Seeing the light at the Elwha Delta
Teaming up with students to measure sediment impacts after dam removal
By Emily Eidam, Dr. Andrea Ogston, and Dr. Ian Miller (WA Sea Grant)
On a warm, sunny day nearly two years after dam removal was completed on the Elwha River, the surface plume offshore of the river is looking quite “clean.” This shouldn’t be surprising, as ~60% of the sediment impounded by former hydroelectric dams has left the reservoirs (Ritchie et al., 2015). However, during rainstorms, river turbidity still exceeds 1000 FNU (USGS Water Data, gauge 12046260), and below the surface of the Strait of Juan de Fuca, major habitat changes are underway.
PIs Andrea Ogston (UW), Ian Miller (WA Sea Grant), and Nancy Elder (USGS) and graduate student Emily Eidam (UW) are working on a WA Sea Grant project to investigate the interplay between suspended sediment and light available to organisms (e.g., kelp and eelgrass), and to monitor sedimentary changes to seabed habitats. This work is being done in close collaboration with Helen Berry (DNR), Steve Rubin (USGS), and Melissa Foley (USGS), ecologists who are surveying the macro- and meiofauna of the Elwha estuary and subtidal habitats to better understand how the system is rebounding, and what the “new normal” will be as mean sediment loads decrease.
The highlight of this month’s work was a successful survey on the R/V Barnes. Researchers teamed up with UW Oceanography students (Julia J. Wallace, Jenny Renee, Caity Fisher, Mary Spencer, Morgan Mackaay, Lauren Kowalski, and Rose Wade) and Peninsula College Running Start students (Chloe Dawson, Mckenzie Ginther, and Kayla Apolito) to collect water-column measurements, prep and deploy instrument systems, and core the growing deposit west of the river mouth.
(Left) UW student Morgan Mackaay records waypoints and depths for sampling stations in the R/V Barnes lab. (Photo by Jenny Renee) (Right) UW Oceanography student Caity Fisher practices her core slicing skills on deck. (Photo by Lauren Kowalski)
The first task was deploying an array of seven light sensor systems, a key component of this project. These systems include HOBO light, Odyssey PAR (photosynthetically active radiation), temperature, and pressure sensors to allow for continuous measurements of light reaching seafloor habitats for about two weeks, or until algae cover them! These mounts will be re-deployed several times per year to capture light availability in different growing seasons.
Recovering, refurbishing, and re-deploying an instrumented tripod was the next major team effort, and the platform is now back in Freshwater Bay measuring sediment transport. Then, on to box coring!! More than 40 cm of new mud and sand has deposited in Freshwater Bay since the start of dam removal, and x-radiographs of core slices show a complex history of active sediment deposition and erosion, and the influx of a few species of benthos. Students spent two afternoons practicing their slicing skills in the sunshine.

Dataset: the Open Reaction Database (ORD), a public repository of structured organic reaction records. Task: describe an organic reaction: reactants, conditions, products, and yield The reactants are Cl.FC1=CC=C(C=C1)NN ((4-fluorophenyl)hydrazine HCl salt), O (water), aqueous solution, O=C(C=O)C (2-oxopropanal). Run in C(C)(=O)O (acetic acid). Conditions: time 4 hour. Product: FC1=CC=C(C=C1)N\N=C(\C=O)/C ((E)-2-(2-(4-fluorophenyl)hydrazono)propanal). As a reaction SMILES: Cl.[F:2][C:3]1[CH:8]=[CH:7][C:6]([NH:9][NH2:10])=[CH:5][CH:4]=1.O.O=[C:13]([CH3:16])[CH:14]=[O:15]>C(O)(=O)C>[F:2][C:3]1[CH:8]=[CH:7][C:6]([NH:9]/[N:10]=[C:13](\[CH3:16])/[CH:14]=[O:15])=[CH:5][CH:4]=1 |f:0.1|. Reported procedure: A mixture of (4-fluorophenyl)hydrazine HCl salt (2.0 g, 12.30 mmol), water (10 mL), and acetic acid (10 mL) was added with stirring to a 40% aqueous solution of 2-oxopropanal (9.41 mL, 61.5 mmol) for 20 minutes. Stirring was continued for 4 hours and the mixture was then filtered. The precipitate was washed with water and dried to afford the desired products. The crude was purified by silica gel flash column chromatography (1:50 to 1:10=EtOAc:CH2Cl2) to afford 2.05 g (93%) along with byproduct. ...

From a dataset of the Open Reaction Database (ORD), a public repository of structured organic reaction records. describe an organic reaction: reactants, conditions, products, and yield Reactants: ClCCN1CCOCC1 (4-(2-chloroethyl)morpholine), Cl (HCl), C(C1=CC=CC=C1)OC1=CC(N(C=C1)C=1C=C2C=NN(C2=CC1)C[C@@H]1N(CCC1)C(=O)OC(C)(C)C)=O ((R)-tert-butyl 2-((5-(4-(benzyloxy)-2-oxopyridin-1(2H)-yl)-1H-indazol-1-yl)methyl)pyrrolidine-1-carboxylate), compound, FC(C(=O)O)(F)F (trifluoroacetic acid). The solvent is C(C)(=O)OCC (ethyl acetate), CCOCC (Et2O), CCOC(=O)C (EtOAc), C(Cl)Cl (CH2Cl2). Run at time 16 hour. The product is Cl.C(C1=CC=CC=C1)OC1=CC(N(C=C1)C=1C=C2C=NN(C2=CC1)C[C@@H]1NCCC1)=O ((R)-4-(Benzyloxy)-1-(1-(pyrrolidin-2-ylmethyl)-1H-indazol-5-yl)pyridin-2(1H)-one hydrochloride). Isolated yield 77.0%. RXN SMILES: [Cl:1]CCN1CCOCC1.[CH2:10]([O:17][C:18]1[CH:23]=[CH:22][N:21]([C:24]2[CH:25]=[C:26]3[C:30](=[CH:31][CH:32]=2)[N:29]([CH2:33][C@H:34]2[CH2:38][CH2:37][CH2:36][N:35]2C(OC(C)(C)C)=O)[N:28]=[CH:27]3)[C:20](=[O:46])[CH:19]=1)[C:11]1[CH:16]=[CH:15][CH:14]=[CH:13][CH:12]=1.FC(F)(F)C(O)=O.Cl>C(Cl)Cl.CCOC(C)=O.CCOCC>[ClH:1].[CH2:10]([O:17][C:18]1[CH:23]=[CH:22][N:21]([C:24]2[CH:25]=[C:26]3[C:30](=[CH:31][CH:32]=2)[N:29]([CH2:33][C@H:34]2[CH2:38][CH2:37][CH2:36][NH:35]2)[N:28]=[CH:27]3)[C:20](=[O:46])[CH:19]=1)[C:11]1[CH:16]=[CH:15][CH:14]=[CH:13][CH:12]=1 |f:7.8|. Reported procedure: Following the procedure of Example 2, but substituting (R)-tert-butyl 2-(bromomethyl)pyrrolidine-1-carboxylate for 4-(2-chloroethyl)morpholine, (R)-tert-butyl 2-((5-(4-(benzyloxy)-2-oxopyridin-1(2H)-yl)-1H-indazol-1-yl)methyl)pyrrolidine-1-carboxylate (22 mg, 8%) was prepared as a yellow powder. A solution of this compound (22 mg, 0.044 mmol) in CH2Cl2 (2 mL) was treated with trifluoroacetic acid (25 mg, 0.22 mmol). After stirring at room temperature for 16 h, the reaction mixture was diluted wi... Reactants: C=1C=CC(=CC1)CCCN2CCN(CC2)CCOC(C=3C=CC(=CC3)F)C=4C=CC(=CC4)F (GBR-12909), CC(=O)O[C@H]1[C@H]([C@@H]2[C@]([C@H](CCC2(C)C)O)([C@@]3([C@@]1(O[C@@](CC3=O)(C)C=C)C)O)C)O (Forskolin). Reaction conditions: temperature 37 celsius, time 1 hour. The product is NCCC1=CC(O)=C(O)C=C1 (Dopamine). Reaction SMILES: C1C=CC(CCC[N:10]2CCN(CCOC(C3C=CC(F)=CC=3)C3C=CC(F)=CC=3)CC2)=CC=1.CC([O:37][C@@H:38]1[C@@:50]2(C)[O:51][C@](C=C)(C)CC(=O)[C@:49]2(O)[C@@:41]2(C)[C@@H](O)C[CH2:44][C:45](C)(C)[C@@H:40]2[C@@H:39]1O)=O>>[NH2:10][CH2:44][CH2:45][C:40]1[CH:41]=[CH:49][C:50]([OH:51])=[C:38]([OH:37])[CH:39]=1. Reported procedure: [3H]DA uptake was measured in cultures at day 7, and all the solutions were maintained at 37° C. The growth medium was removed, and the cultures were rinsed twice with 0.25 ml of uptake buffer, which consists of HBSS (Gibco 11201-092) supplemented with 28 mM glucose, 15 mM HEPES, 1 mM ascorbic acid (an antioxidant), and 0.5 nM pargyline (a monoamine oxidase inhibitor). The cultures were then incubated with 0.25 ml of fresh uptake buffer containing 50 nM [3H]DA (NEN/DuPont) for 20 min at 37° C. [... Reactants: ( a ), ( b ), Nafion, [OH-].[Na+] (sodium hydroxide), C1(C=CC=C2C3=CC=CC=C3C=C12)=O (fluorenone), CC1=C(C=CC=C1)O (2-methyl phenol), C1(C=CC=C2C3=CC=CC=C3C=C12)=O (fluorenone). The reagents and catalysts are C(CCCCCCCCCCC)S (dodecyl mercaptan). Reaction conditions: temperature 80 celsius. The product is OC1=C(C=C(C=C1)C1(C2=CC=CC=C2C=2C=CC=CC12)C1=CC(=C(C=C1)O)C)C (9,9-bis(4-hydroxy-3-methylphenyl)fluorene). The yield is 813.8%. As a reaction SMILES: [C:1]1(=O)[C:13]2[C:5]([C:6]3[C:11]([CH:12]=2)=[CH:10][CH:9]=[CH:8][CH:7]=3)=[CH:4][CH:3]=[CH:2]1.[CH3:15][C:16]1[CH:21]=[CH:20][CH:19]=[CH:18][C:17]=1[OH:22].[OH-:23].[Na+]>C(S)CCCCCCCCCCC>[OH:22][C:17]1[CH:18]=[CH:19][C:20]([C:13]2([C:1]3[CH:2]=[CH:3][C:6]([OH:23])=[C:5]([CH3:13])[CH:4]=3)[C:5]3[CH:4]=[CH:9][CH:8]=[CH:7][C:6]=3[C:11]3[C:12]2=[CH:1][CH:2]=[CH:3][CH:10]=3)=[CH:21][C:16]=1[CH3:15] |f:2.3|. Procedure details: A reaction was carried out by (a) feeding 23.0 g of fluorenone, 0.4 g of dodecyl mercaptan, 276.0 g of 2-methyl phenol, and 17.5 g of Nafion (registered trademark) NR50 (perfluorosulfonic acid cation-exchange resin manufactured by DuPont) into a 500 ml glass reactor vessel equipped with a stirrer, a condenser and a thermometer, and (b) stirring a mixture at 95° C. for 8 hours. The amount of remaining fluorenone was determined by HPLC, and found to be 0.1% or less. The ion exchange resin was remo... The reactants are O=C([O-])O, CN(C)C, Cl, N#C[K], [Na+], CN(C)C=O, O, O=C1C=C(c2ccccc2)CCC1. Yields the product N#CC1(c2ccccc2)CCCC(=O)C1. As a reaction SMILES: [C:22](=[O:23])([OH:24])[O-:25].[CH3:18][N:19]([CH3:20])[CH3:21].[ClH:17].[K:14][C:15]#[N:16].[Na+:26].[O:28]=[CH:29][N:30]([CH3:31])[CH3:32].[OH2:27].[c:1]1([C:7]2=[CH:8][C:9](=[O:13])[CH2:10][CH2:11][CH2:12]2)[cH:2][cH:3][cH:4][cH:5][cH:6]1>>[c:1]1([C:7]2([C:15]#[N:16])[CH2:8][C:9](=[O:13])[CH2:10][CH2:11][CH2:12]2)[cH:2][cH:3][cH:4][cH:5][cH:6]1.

Dr. Ian Miller (WA Sea Grant) prepares to deploy a set of light sensors offshore of the bluffs east of the river. These 2-week deployments will be repeated several times per year to study light conditions given changing seasons and river discharge. (Photo by Jenny Renee)
As part of outreach efforts related to the project, Jeff Ryan from OESD114 joined the final day of the survey to collect media about the Elwha. Videos and photos will be incorporated into science units for use in Olympic Peninsula K12 classrooms, in an effort to help local students learn about regional systems.
In October, researchers will return to the Elwha for another survey from the R/V Barnes, but this time in concert with the Marine Sedimentary Processes apprenticeship from FHL. The apprenticeship focuses on coastal impacts of the Elwha restoration project, and the cruise provides students an opportunity to collect samples for their own individual research projects – both from the vessel and on shore – and to learn about oceanographic field methods first-hand. Field time is always a highlight of the course!
Map of survey sites for the Elwha Sea Grant study evaluating light and sediment interactions in shallow subtidal regions.
The diverse participants in this month’s cruise represent a cross-section of the more than 50 graduate, undergraduate, and high school students and a multitude of scientists who have contributed the UW portion of this project through volunteering on cruises, collaborating at meetings, and sharing datasets. One of the best parts of working on the Elwha, in our Salish Sea backyard, is the community aspect of the restoration effort and the science that surrounds it. As the system continues to rebound and re-adapt to a new equilibrium, we’re excited to follow the changes and learn more about ecosystem responses to natural and anthropogenic perturbations.
Ritchie, A., Bountry, J., East, A., Gelfenbaum, G., Kaminsky, G., Logan, J., Mastin, M., Miller, I., Randle, T., Stevens, A., Warrick, J., 2015. Elwha River volumetric sediment budget four years after the start of dam removal. Elwha Science Symposium, Olympic National Park Nature Bridge, 18 November. Available online at http://elwharesearchconsortium.wildapricot.org/2015-Schedule.
Many thanks to Capt. Todd Schwartz, Capt. Ray McQuin, and Chief Mate Ken Pinnel for their assistance with the R/V Barnes cruise.